Japanese Honeysuckle is so shallow rooted you can generally pull those out with a riding lawn mower no matter how mature they are. Hook em up and then yank them out. All the others you mentioned, with the exception of the Phragmites australis and the Lythrum salicaria, can be pulled out with a weed wrench non-chemically if you get them young enough (under a 2" caliper). For mature nasties of Rhamnus spp., Albizia julibrissin, and Ailanthus altissima... I'm ok with using a chain saw on them and painting the stump with an appropriate chemical because they sucker repeatedly and even if you tried to get them out mechanically you'd end up with a crater considerably larger than the size of those really old satellite dishes and then those THINGS would still be popping up elsewhere and you'd still be left with a crater sized hole. I won't use RoundUp though and the surfactant I've been using with Rodeo concentrate and AquaMaster concentrate is this one-
Actually, I'm now using Accord concentrate with the above surfactant instead of AquaMaster but Rodeo is still out there.
Phragmites australis can actually be drowned. All you have to do is repeatedly cut it down below the water level. Incredibly, same thing with Typha angustifolia. Granted, that often requires flooding an entire area and water to flood out several acres isn't always easy to come by however you can sometimes work with nature and get out there late winter cutting them down real low and then just pray for heavy spring rains. Lythrum salicaria is a little bit trickier but I have had ***some*** success digging up whole plants particularly when they've gone terrestrial.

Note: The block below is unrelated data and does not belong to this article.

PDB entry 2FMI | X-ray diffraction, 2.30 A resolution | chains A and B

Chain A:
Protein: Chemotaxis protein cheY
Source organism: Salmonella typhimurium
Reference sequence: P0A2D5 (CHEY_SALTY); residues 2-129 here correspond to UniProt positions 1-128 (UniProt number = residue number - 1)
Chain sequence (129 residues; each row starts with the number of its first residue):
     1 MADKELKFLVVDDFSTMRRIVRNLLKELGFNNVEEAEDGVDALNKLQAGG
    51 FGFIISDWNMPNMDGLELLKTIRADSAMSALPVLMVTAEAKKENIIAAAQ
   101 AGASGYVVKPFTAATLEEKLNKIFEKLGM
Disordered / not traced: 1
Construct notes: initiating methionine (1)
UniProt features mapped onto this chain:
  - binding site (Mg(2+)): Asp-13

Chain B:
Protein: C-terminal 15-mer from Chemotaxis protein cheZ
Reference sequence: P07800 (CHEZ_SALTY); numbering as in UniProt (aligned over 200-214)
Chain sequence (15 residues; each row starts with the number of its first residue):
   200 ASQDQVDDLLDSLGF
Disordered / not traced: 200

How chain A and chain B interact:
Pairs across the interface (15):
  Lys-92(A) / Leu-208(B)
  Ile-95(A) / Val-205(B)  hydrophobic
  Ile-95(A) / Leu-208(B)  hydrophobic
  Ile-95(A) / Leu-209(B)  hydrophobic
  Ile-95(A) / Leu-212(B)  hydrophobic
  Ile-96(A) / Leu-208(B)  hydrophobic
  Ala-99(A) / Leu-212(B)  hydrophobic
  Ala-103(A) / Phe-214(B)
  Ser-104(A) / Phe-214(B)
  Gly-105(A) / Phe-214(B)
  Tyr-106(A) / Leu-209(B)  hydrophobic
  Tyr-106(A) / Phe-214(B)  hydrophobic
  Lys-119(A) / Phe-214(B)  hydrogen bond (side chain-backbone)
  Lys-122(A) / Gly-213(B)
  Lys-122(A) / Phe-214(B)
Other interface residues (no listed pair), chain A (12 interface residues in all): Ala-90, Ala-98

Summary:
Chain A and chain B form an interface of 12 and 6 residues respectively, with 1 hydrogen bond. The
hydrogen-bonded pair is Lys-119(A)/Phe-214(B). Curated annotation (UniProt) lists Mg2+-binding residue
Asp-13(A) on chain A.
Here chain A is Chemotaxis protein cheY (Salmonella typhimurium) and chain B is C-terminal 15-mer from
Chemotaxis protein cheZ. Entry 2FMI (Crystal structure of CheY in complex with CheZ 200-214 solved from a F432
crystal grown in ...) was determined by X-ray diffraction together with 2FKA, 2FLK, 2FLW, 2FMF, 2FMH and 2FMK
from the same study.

Nothing I've read has convinced me that WHEN USED SPARINGLY, AND IN THE DILUTION RATE RECOMMENDED ON THE DANG LABEL, that Round-Up has much environmental impact. It DOES have environmental impact...but it's minimal.
Gosh, ever since I took that adult continuing ed class on how to do Internet searches I feel as if I've slept at a Holiday Inn Express every time I google...
Selected excerpts from the above-
Product: ROUNDUP (also Rodeo, Accord)
Active ingredient: GLYPHOSATE
Type: HERBICIDE, (Systemic)
Other ingredients: includes polyethoxylated tallowamine (POEA) and isopropylamine
Although the active ingredient for Rodeo and Accord is glyphosate, they are NOT formulated with polyethoxylated tallowamine although RoundUp is.
While often touted by manufacturers as relatively safe and nontoxic, glyphosate and its formulations can in fact cause serious health repercussions, most commonly respiratory or contact symptoms. The eye and skin irritation is sometimes quite severe and can persist for months.5 Roundup is a potential endocrine disrupter, depressing cytochrome P450 activity in human placental cells and thereby potentially compromising toxin metabolism.6 While glyphosate is not classified as a carcinogen or mutagen by the EPA, a widely received Swedish study has linked glyphosate exposure to the lymphatic cancer non-Hodgkins lymphoma.7 Additionally, glyphosate is nitrosated Ã¢â‚¬Å“very readilyÃ¢â‚¬